Some audience members at Tuesday's County Council meeting held signs protesting the inclusion of the IHRA definition of antisemitism in a resolution under consideration by the council. Credit: Apps Bichu

County Council members voted unanimously Tuesday to pass a resolution to address and combat antisemitism in Montgomery County as supporters clapped and opponents protested. 

Those in favor of the resolution, which affirmed the International Holocaust Remembrance Alliance’s definition of antisemitism, clapped loudly as opponents protested and booed the council.

IHRA defines antisemitism as “a certain perception of Jews, which may be expressed as hatred toward Jews. Rhetorical and physical manifestations of antisemitism are directed toward Jewish or non-Jewish individuals and/or their property, toward Jewish community institutions and religious facilities.”

The council was scheduled to vote in July on the resolution, introduced by Council Member Andrew Friedson, but postponed a vote because of a backlash from community groups over the inclusion of the IHRA definition. The IHRA definition, which has been widely accepted by governments in the United States and internationally, has been criticized by some who say it encroaches on free speech and conflates criticism of the Israeli government with antisemitism.

In introducing the legislation Tuesday, Council President Gabe Albornoz spoke about the importance of standing up against antisemitism, which has been on the rise locally and nationally.

“Experts report that the incidence of harassment, vandalism and violence against Jewish people are at their highest levels since the 1920s,” he said. In Montgomery County, “85% of religious-biased incidents were antisemitic in nature in 2021, although our Jewish residents only make up 10% of our overall population.”


“My colleagues have learned a great deal” since the resolution was introduced, he said. “It’s an effort to stand up to hate and to address and condemn antisemitism in our community and state and across this nation.” 

Albornoz said that since the resolution’s original introduction in the summer, the council had conversations with residents, faith leaders and stakeholders with a wide range of opinions on the resolution and worked to add amendments to incorporate their diverse views and perspectives.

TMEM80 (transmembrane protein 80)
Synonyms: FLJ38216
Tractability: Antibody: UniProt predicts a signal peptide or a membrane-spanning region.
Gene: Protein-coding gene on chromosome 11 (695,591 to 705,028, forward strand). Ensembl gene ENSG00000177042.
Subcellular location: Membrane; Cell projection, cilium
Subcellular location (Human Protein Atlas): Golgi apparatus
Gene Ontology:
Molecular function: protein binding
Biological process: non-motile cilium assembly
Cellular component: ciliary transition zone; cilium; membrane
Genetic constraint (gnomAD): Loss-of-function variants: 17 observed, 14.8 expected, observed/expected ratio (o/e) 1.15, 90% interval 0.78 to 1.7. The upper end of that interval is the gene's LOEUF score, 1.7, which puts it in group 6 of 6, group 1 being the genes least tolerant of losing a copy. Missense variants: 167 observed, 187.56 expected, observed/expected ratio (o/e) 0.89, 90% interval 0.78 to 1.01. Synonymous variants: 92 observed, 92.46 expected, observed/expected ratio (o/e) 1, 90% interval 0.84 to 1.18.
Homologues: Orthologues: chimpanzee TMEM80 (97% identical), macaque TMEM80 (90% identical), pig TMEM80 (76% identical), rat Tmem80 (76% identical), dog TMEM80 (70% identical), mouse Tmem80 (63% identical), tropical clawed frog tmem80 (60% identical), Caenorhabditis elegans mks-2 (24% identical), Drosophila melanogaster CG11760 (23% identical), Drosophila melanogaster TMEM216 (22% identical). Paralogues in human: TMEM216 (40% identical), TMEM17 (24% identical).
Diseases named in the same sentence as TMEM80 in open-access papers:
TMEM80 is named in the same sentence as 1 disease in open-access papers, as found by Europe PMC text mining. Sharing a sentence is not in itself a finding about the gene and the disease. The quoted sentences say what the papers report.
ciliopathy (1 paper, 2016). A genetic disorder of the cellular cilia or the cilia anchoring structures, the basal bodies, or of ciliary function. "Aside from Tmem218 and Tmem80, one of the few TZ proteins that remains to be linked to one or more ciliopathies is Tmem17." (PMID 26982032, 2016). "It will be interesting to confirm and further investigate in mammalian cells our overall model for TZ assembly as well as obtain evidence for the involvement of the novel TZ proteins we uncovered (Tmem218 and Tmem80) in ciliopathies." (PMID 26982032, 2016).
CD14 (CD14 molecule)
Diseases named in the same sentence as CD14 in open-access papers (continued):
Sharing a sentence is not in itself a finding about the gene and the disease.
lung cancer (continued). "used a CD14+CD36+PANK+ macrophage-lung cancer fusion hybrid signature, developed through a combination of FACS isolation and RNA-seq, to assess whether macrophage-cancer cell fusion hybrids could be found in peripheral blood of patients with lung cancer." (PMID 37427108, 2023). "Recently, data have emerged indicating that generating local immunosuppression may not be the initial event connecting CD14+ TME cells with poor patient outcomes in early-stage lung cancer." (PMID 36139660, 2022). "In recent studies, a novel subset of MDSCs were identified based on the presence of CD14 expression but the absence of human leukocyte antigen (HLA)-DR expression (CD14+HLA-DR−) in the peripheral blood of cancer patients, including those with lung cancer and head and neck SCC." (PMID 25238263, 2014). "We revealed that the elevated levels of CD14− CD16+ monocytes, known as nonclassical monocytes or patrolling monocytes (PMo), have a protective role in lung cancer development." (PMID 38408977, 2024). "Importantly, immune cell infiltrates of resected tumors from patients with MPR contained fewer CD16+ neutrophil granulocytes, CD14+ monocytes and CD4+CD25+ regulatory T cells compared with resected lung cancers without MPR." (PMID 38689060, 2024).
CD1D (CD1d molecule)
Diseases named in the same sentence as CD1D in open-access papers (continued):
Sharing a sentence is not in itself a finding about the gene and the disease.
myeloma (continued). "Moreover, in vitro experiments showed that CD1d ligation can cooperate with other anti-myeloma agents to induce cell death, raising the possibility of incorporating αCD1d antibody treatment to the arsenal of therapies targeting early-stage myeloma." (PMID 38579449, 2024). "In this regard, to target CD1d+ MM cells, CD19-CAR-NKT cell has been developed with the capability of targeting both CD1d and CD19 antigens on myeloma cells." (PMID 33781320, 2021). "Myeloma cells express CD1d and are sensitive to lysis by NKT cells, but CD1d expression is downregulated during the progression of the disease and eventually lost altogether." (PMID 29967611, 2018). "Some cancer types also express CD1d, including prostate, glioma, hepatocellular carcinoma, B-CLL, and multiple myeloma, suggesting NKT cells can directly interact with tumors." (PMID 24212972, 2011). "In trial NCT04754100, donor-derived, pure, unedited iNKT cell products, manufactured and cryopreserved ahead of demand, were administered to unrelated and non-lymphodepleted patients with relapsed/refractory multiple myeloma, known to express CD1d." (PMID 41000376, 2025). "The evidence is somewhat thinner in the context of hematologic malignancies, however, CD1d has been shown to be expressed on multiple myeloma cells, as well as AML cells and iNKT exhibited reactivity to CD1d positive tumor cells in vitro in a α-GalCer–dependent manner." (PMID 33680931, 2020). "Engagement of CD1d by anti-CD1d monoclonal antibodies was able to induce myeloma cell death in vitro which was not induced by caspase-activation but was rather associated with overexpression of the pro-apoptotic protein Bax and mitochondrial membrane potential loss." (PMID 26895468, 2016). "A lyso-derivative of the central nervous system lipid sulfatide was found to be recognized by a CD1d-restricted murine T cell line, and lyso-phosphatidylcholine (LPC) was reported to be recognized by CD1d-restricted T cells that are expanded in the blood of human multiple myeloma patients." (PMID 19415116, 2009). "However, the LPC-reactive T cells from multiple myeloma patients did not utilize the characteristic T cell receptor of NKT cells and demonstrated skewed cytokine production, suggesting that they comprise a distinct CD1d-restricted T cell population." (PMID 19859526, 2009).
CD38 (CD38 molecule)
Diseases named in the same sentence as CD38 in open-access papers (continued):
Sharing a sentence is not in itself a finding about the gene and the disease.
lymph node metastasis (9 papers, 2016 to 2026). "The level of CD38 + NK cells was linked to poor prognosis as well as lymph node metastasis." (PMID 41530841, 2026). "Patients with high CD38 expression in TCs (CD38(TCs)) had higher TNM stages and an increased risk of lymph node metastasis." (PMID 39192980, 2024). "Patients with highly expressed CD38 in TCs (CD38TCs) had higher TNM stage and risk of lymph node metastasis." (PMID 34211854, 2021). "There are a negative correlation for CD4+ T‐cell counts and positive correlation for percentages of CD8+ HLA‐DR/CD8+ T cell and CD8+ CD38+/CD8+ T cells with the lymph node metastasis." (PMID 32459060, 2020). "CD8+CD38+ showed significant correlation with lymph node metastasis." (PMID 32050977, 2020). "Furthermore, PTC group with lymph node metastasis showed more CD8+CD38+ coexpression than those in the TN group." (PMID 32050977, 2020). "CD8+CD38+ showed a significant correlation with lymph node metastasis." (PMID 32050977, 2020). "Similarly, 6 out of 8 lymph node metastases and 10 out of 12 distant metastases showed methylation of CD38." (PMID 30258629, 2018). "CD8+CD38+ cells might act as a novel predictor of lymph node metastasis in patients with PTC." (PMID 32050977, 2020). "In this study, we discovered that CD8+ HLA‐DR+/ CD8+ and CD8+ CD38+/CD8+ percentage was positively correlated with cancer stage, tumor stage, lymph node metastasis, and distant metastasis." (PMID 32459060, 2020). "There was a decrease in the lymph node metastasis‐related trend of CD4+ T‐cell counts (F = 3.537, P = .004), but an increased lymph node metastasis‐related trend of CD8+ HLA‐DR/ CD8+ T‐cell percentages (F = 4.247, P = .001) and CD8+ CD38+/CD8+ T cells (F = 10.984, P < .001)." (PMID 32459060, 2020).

As council members expressed their support for the amended resolution, Council Member Hans Riemer spoke out against the rising antisemitism in the community and on social media and said the goal of the resolution was to differentiate between debating issues for civil discussion and discussion that actively breeds and fosters antisemitic conversation.


Councilmember Will Jawando also expressed his support for the resolution while acknowledging that public tensions and emotions were high.

“I understand the concerns that many in our community have expressed about the specific resolution,” Jawando said. “I plan to vote for the resolution because I believe in the overarching principles and stand to protect and define the rights and safety of our Jewish community.”

However, Jawando acknowledged that no matter what the outcome of the vote, people would be affected.


“I want to express my dismay in the process that led us to today’s vote,” Jawando added. “It’s true that we do not typically have public input on resolutions, however, as we have seen from the amount of correspondence and the presence of so many here today, this resolution is on an issue that is deeply important to many, many residents.”

Those against the resolution booed during the session and shouted, “You’re making a mistake,” while supporters shushed them. The dissenters yelled that while they supported the fight against antisemitism, they did not agree with the resolution’s inclusion of the IHRA definition of antisemitism.

To address these concerns, Riemer said the resolution had been edited and amended in ways that he found helpful.


He drew the council’s attention to point number 12 in the resolution which read, “’Modern forms of antisemitism manifests through anti-Zionism when denying the Jewish self-determination or employing an antisemitic trope. However, criticism of Israeli government policies or actions does not constitute antisemitism.”

Reimer said this definition was helpful to clarify that while criticizing the Israeli government’s policies or actions does not constitute antisemitism, people need to be wary of  criticism of Israeli policies that is accompanied by antisemitic tropes.

Friedson reaffirmed his commitment to the resolution that he had first introduced to the council during the summer.


“For three months we’ve received feedback on this resolution in light of concerns raised and worked diligently on a series of language modifications to address them by reiterating protection of free speech and political debate, affirming the definition as an educational tool rather than adopting or endorsing it,” he said.

Councilmember Rice acknowledged the rising tensions in the room, noting that denouncing antisemitic rhetoric did not mean “the silencing of the criticism of the Israeli-Palestine conflict on both sides.”